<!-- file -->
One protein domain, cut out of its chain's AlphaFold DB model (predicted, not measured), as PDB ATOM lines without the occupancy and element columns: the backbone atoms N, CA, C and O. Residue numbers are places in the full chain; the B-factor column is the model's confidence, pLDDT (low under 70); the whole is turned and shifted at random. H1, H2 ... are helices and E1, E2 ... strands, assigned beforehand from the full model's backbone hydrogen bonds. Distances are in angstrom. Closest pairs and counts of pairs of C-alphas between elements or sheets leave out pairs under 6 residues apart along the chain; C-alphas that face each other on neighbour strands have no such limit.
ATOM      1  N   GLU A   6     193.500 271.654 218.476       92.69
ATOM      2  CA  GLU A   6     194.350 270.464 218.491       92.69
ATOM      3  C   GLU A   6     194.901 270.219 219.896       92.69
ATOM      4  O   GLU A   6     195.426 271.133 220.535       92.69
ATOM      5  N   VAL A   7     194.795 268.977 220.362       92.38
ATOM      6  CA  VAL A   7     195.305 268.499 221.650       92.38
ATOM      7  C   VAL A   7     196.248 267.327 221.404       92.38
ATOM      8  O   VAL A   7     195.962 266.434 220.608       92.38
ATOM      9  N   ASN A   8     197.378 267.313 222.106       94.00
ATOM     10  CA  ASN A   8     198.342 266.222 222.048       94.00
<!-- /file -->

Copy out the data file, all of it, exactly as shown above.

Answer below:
One protein domain, cut out of its chain's AlphaFold DB model (predicted, not measured), as PDB ATOM lines without the occupancy and element columns: the backbone atoms N, CA, C and O. Residue numbers are places in the full chain; the B-factor column is the model's confidence, pLDDT (low under 70); the whole is turned and shifted at random. H1, H2 ... are helices and E1, E2 ... strands, assigned beforehand from the full model's backbone hydrogen bonds. Distances are in angstrom. Closest pairs and counts of pairs of C-alphas between elements or sheets leave out pairs under 6 residues apart along the chain; C-alphas that face each other on neighbour strands have no such limit.
ATOM      1  N   GLU A   6     193.500 271.654 218.476       92.69
ATOM      2  CA  GLU A   6     194.350 270.464 218.491       92.69
ATOM      3  C   GLU A   6     194.901 270.219 219.896       92.69
ATOM      4  O   GLU A   6     195.426 271.133 220.535       92.69
ATOM      5  N   VAL A   7     194.795 268.977 220.362       92.38
ATOM      6  CA  VAL A   7     195.305 268.499 221.650       92.38
ATOM      7  C   VAL A   7     196.248 267.327 221.404       92.38
ATOM      8  O   VAL A   7     195.962 266.434 220.608       92.38
ATOM      9  N   ASN A   8     197.378 267.313 222.106       94.00
ATOM     10  CA  ASN A   8     198.342 266.222 222.048       94.00